What's next: One way or the other, the Vikings need to find a deep threat for Ponder. The draft would seem the most likely place for that will happen. They are also midway through a rebuild of the secondary that could use at least one more cornerback and perhaps two safeties.
Item: The Detroit Lions re-signed tight end Will Heller and also signed defensive end Everette Brown.
Comment: Heller is back for another year as the Lions' third tight end, presumably at a lower salary than the $1.2 million he was scheduled to earn in 2012. Brown is a former second-round draft pick who didn't make much impact in three years with the Carolina Panthers and San Diego Chargers.
Item: The Minnesota Vikings are scheduled to host Baltimore Ravens free agent cornerback Chris Carr on a visit, according to multiple reports.
Comment: Carr has been a starter on one of the NFL's better defenses, but a hamstring injury limited him to one start last season. He is very much the definition of the second-tier free agent market.
Item: New Chicago Bears running back Michael Bush hasn't spoken yet with starter Matt Forte, who didn't react well Thursday to his arrival.
Comment: Hopefully no one takes out their anger on Bush. Forte's issue is with the team, not him.
Item: The Lions hosted Bears free agent cornerback Corey Graham on a visit Thursday.
Comment: The Lions have an opening for a starter after Eric Wright's departure, and Graham is looking for an opportunity to play more cornerback in addition to special teams.
Item: Lions linebacker Stephen Tulloch's five-year contract is worth $25 million, including $11 million guaranteed, according to Anwar S. Richardson of Mlive.com.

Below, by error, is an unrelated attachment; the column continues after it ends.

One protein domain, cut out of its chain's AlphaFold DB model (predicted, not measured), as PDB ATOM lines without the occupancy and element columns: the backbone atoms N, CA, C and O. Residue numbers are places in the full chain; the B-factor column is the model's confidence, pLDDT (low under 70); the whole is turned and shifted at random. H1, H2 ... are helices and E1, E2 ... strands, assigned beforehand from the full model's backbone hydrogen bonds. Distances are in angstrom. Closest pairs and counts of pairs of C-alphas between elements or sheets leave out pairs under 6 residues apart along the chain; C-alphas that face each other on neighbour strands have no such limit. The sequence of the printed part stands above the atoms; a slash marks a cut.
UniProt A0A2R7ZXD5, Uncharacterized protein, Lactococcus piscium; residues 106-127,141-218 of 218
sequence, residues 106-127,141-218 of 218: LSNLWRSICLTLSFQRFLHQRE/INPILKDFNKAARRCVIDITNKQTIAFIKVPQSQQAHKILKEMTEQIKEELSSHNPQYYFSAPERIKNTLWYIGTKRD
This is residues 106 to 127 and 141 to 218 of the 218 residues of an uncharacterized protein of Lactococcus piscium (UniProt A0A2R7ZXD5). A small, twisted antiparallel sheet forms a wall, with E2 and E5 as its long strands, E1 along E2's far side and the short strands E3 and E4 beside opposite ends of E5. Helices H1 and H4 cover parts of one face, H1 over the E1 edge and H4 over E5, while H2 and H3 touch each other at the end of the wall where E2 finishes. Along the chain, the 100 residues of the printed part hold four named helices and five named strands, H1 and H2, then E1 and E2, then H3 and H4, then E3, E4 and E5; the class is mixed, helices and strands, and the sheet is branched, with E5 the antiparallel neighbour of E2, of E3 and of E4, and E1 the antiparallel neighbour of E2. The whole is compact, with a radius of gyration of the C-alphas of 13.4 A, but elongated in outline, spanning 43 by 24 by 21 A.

Comment: As my NFC West colleague Mike Sando noted, the market for inside linebackers has been flat for a while, probably due to the NFL's passing focus. For context, consider that former Vikings middle linebacker E.J. Henderson signed an almost identical contract six years ago.
Item: The Green Bay Packers signed special teams captain/defensive back Jarrett Bush to a three-year deal, according to multiple reports.
Comment: Bush had every right to find out if another team would consider him more of a full-time defensive back. That he returned to the Packers tells you all you need to know.
Item: The Minnesota Vikings hosted receiver/returner Ted Ginn Jr. on a visit Tuesday, according to Jeremy Fowler of the St. Paul Pioneer Press.
Comment: Presumably, the Vikings see Ginn as a full-time returner who would lessen their compulsion to use receiver Percy Harvin on special teams.
Item: The Detroit Lions will host defensive end Everette Brown and safety O.J. Atogwe on visits Tuesday and Wednesday, notes Dave Birkett of the Detroit Free Press.
Comment: The Lions don't have a lot of cap space remaining, and they're now very much into the secondary free agent market.
Item: In his ESPN 1000 interview Tuesday, Chicago Bears linebacker Brian Urlacher said his only concern with the acquisition of receiver Brandon Marshall is the possibility the NFL could suspend him as discipline for an incident two weeks ago in New York City.
Comment: Marshall's attorney has said Marshall did nothing wrong. If that's the case, Urlacher has nothing to worry about.
I've caught up enough from last weekend's absence to bring you a Black and Blue version of the mock draft that ESPN.com's Todd McShay is updating around the clock.
You'll need an ESPN Insider subscription to view the entire story, but we have permission to bring you McShay's current choices for the NFC North. Because I can't keep my opinions to myself, I'll add a comment or two below each selection. Let's get to it:
No. 1 overall: Georgia quarterback Matthew Stafford
My comment: I get the feeling Detroit isn't sold on Stafford yet. Maybe that's just me.
No. 20 overall: USC linebacker Clay Matthews Jr.
My comment: This is a good spot for a linebacker, and Matthews had a strong combine.